The Other Side of Luang Prabang


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One American traveler we spoke to quipped that Luang Prabang actually felt like Sante Fe, New Mexico. A fair comparison, we suppose, given its café-equipped, mid-mountain artsy demeanor and copious artsy shopping opportunities. These features ensure that tourists will keep ‘a coming to this quaint yet polished French colonial outpost on the Mekong. But if you are looking for a deeper cut of authenticity, catch yourself a water taxi to Ban Xieng Maen, a peaceful village just across the river, but half a planet away. Its simplicity and low-key temples belie the fact that we were only minutes from well-traveled Luang Prabang.

Luang Prabang, Boat across Mekong River
Boat with TV across the Mekong River – Luang Prabang, Laos

When we arrived on this literal “other side”, we were welcomed by a village girl holding a duck in her arms, fresh from the market perhaps. Villagers were extraordinarily friendly – kids ran up waving excitedly and adults smiled as we passed by. People here were happy to interact with us, but busy with their Sunday program of eating, drinking and singing.

Apparently, most tourists aren’t aware of this opportunity or couldn’t be troubled to make the trip. We were among only a small scattering of tourists we saw on our hike. Though the temples are pleasant enough, there are no spectacular sites to see. Here, the people are the main draw.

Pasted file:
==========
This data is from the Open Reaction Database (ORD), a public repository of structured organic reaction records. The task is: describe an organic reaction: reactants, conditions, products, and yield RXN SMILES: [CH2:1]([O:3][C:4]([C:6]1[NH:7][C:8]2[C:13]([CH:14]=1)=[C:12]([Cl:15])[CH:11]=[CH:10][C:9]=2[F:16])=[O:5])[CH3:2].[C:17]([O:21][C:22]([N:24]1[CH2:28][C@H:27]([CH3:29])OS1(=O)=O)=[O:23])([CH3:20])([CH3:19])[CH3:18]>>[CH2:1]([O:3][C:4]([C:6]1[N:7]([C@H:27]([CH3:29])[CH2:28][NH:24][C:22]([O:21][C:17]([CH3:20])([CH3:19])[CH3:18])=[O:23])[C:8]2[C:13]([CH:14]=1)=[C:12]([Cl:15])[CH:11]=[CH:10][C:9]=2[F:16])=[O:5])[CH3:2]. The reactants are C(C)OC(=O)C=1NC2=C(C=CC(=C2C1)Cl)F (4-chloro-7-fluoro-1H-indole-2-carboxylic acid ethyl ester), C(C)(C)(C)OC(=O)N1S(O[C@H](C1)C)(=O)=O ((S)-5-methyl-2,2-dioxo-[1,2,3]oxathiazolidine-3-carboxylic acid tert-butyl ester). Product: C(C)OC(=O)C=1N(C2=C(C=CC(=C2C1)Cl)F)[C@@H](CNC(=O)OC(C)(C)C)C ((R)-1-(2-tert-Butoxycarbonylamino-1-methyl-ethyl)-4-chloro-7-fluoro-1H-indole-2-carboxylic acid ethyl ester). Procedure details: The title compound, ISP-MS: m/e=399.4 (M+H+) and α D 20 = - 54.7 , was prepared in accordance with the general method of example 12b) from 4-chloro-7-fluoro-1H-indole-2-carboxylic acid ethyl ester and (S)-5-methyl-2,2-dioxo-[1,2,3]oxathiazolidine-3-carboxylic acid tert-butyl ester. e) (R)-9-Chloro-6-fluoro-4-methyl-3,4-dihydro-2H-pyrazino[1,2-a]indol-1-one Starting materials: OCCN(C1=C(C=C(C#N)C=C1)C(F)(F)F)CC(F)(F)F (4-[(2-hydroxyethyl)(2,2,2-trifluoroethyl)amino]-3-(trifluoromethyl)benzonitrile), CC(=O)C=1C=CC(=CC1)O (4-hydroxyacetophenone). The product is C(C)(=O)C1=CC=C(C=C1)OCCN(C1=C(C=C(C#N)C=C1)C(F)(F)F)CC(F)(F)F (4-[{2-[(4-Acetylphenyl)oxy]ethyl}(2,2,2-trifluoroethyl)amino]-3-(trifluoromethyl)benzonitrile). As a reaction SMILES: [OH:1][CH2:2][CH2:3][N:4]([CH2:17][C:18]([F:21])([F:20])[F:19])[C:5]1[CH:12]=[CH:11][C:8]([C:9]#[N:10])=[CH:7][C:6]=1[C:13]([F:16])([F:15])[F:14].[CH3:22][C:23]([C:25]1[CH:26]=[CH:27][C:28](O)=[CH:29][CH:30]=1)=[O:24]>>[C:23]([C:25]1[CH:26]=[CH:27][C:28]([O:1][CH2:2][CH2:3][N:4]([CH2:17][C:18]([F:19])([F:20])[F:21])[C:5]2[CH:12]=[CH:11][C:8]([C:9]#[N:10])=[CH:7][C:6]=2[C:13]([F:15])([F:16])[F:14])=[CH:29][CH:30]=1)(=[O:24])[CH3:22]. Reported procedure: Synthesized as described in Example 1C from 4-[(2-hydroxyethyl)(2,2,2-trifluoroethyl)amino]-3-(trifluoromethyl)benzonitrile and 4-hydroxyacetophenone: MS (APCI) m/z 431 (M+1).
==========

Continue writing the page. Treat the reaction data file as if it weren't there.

Ban Xieng Maen Near Luang Prabang
Ban Xieng Maen Village Girl, Laos

A hop across the Mekong makes for an easy way to witness authentic Laos so close to Luang Prabang. And if you are concerned about boat safety, choose the one with expensive electronic goods in it. The locals know that’s the safest of the bunch. Watch the video below for a how-to.

Video of Ban Xieng Maen – Luang Prabang, Laos

About Daniel Noll
Travel and life evangelist. Writer, speaker, storyteller and consultant. Connecting people to experiences that will change their lives. Originally from the U.S. Daniel has lived abroad since 2001 and most recently has been on the road since 2006. When he's not writing for the blog you can keep up with his adventures on Twitter, Facebook, and Instagram. And you can learn more about him on the About Page and on LinkedIn.

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